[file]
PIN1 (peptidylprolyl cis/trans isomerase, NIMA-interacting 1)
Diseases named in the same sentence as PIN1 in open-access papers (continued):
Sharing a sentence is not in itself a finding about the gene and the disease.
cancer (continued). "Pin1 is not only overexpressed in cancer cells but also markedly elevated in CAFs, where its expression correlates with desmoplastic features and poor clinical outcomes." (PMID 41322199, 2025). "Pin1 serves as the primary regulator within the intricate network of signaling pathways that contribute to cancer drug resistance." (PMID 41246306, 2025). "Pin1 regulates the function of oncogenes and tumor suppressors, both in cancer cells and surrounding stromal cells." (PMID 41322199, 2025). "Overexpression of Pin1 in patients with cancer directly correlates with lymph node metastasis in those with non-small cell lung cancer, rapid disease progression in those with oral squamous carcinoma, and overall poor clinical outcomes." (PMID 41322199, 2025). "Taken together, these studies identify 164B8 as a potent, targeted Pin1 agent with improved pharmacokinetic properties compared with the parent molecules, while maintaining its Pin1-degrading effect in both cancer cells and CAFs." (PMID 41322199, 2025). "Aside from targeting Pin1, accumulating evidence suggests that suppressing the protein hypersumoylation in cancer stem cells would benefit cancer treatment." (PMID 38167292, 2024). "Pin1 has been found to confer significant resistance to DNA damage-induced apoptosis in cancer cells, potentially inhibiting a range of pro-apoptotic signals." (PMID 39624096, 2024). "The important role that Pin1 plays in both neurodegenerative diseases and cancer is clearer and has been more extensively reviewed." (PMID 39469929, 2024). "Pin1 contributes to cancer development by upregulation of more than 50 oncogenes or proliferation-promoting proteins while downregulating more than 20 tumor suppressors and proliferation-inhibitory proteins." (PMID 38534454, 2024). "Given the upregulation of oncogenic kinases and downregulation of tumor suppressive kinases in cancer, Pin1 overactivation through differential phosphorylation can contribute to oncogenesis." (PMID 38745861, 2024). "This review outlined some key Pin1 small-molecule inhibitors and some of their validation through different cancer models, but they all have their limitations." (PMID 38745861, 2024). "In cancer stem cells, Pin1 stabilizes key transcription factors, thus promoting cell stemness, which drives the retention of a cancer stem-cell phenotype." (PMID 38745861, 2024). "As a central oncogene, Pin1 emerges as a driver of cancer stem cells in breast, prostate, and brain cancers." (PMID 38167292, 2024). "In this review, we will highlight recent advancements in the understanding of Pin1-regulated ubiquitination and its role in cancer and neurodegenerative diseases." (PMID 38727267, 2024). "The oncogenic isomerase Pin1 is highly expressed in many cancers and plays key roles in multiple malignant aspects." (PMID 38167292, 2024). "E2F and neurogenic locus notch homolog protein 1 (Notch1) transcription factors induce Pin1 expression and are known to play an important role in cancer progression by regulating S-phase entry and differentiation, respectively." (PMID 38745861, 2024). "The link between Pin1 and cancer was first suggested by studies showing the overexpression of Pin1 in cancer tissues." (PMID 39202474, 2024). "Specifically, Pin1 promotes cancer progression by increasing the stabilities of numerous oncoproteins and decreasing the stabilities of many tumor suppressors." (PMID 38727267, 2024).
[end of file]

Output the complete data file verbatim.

PIN1 (peptidylprolyl cis/trans isomerase, NIMA-interacting 1)
Diseases named in the same sentence as PIN1 in open-access papers (continued):
Sharing a sentence is not in itself a finding about the gene and the disease.
cancer (continued). "Pin1 is not only overexpressed in cancer cells but also markedly elevated in CAFs, where its expression correlates with desmoplastic features and poor clinical outcomes." (PMID 41322199, 2025). "Pin1 serves as the primary regulator within the intricate network of signaling pathways that contribute to cancer drug resistance." (PMID 41246306, 2025). "Pin1 regulates the function of oncogenes and tumor suppressors, both in cancer cells and surrounding stromal cells." (PMID 41322199, 2025). "Overexpression of Pin1 in patients with cancer directly correlates with lymph node metastasis in those with non-small cell lung cancer, rapid disease progression in those with oral squamous carcinoma, and overall poor clinical outcomes." (PMID 41322199, 2025). "Taken together, these studies identify 164B8 as a potent, targeted Pin1 agent with improved pharmacokinetic properties compared with the parent molecules, while maintaining its Pin1-degrading effect in both cancer cells and CAFs." (PMID 41322199, 2025). "Aside from targeting Pin1, accumulating evidence suggests that suppressing the protein hypersumoylation in cancer stem cells would benefit cancer treatment." (PMID 38167292, 2024). "Pin1 has been found to confer significant resistance to DNA damage-induced apoptosis in cancer cells, potentially inhibiting a range of pro-apoptotic signals." (PMID 39624096, 2024). "The important role that Pin1 plays in both neurodegenerative diseases and cancer is clearer and has been more extensively reviewed." (PMID 39469929, 2024). "Pin1 contributes to cancer development by upregulation of more than 50 oncogenes or proliferation-promoting proteins while downregulating more than 20 tumor suppressors and proliferation-inhibitory proteins." (PMID 38534454, 2024). "Given the upregulation of oncogenic kinases and downregulation of tumor suppressive kinases in cancer, Pin1 overactivation through differential phosphorylation can contribute to oncogenesis." (PMID 38745861, 2024). "This review outlined some key Pin1 small-molecule inhibitors and some of their validation through different cancer models, but they all have their limitations." (PMID 38745861, 2024). "In cancer stem cells, Pin1 stabilizes key transcription factors, thus promoting cell stemness, which drives the retention of a cancer stem-cell phenotype." (PMID 38745861, 2024). "As a central oncogene, Pin1 emerges as a driver of cancer stem cells in breast, prostate, and brain cancers." (PMID 38167292, 2024). "In this review, we will highlight recent advancements in the understanding of Pin1-regulated ubiquitination and its role in cancer and neurodegenerative diseases." (PMID 38727267, 2024). "The oncogenic isomerase Pin1 is highly expressed in many cancers and plays key roles in multiple malignant aspects." (PMID 38167292, 2024). "E2F and neurogenic locus notch homolog protein 1 (Notch1) transcription factors induce Pin1 expression and are known to play an important role in cancer progression by regulating S-phase entry and differentiation, respectively." (PMID 38745861, 2024). "The link between Pin1 and cancer was first suggested by studies showing the overexpression of Pin1 in cancer tissues." (PMID 39202474, 2024). "Specifically, Pin1 promotes cancer progression by increasing the stabilities of numerous oncoproteins and decreasing the stabilities of many tumor suppressors." (PMID 38727267, 2024).